Tag Archives: Salma Hayek

Barry Sonnenfield’s Wild Wild West: A Review by Nate Hill

image

I don’t get the hate for Barry Sonnenfield’s Wild Wild West. I just don’t.  It’s like I saw a completely different film than the entire rest of the continent. To my knowledge, there’s me and a couple other friends I know who love and cherish it, and the rest of the world has seemingly cast it out into the cold, inexplicably bashing it no end. Wtf. It’s a rollicking good time, full of a brilliant blend of situational and slapstick humour, lively characters from a great group of performers, incredible production design, and a dash of swash and buckle. It may not have much in common with the 1960’s era tv show its based on, but kudos to it for breaking new ground. Will Smith plays Marshall Jim West, a cocky (there’s literally a small window of freeze frame where you can see his ebony schlock in full glory. And don’t even ask me how I know that), ballsy (ok sorry I’ll stop) secret service cowboy badass who is working a case against some nasty villains who want to use president Ulysses S. Grant for diabolical ends. He’s led to old foe General ‘Bloodbath’ McGrath (Ted Levine in a show stopping, wickedly devious southern psycho role) a confederate lowlife who will hopefully lead him to whoever is kidnapping the nation’s best and brightest scientists for some Bond villain-ish scheme. West is joined by kooky inventor Artemis Gordon (a classy Kevin Kline) and the two embark on a shoot em up quest to thwart the evil plan of Dr. Arliss Loveless (Kenneth Branagh), a dastardly mega villain with plans for America that don’t involve presidents or laws or anything sane. The film is endlessly inventive, wildly funny and parades forth a reel of set pieces, each more amazing than the last until we realize we’re actually watching a fifty foot tall steam punk mechanical spider stomp all over the Utah desert (there’s a priceless story involving that and the film’s odd duck of a producer Jon Peters, which you can watch Kevin Smith regale an audience with over on YouTube). West and Gordon are joined by sultry Rita (Salma Hayek) a Femme Fatale with a hidden agenda who tags along under the guise of damsel in distress. It’s just plain fun and I still don’t get how anyone could dislike it. Witty barbs, raunchy double entendres and sarcastic banter permeate the wonderful script. Nifty gadgets, detailed costumes and clanking machinery speckle the epic production  design. An atmosphere of playful fun oversees all of it from beginning to end. Smith and Kline make a dysfunctional buddy duo for the ages, squabbling right up until the last frame. Branagh hams it up so far over the top as the bad guy that he nearly implodes on himself. Levine is deliciously creepy and crusty. Watch for other gem performances from Bai Ling, M. Emmett Walsh, Debra Christofferson, Sofia Eng, Rodney A. Grant and Musetta Vander. If you’ve seen it and already love it, good for you let’s go have a beer. If you’ve seen it and hate it, you’re a silly bum (to put it mildly). If you haven’t seen it, do so, form your own opinion and fall into one of the above two categories. It’s a classic for me.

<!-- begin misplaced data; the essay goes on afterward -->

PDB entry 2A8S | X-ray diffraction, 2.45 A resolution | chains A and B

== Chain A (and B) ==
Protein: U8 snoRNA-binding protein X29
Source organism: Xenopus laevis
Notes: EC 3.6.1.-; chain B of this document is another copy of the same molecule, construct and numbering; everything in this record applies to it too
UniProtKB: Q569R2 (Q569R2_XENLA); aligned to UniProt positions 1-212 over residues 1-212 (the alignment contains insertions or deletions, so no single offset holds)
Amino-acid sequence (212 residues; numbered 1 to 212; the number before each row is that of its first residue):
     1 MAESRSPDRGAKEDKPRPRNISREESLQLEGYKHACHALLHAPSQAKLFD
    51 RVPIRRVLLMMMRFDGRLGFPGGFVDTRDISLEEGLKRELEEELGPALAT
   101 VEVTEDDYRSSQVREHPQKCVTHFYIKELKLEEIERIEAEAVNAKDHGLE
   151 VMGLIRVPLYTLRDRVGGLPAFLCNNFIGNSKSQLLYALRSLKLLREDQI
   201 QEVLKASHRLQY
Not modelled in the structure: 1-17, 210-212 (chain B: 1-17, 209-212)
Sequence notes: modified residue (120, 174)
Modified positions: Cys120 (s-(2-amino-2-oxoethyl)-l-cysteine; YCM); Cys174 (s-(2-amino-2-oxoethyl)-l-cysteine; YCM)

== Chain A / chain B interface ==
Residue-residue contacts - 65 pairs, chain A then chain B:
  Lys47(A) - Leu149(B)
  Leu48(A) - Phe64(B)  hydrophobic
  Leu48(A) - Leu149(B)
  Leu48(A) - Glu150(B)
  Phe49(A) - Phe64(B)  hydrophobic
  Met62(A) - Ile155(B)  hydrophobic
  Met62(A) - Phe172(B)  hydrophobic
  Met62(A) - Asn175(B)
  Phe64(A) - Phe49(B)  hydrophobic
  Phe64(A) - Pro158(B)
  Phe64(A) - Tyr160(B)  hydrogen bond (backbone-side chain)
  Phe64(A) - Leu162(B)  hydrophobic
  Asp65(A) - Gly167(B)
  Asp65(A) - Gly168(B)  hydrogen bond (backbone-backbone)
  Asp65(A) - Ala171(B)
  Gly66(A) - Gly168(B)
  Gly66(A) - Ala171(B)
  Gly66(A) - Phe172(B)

Advertisements

PTS Presents Editor’s Suite with DAVID KITTREDGE

Kittredge POWERCAST

unnamedPodcasting Them Softly is extremely excited to present a discussion with special guest David Kittredge, the editor of 54: The Director’s Cut, which can be streamed via Amazon and iTunes and is now available to own on Blu-ray. Back in 1997, Mark Christopher’s disco club odyssey was released in theaters in a compromised state, featuring edits and reshoots not ever planned by the filmmakers, and which changed the general shape and scope of the picture. Now, nearly 20 years later, the creative team was able to go back to the original footage which test screening audiences balked at, and have reformed the movie as the ultimate director’s cut. There are so few films that experience a life like this one, as it’s a movie that got hit hard by critics and ignored by theatrical audiences at the time of its release. But because of our constantly shifting social attitudes and the advent of the DVD cult classic, it’s now time for this vibrant, sexy, and totally entertaining film to see the light of day as fully intended. A graduate of NYU’s Tisch School of the Arts and creative director of LA-based Triple Fire Productions, David is also the writer/director of film festival favorite Pornography: A Thriller, and has worked on various short films in multiple capacities. We also riff for a bit on one of our mutually favorite filmmakers, the late, great Tony Scott, which is always an exciting way to spend an evening. We hope you enjoy this fascinating, truly inside-Hollywood discussion about a film that deserves to find a new following!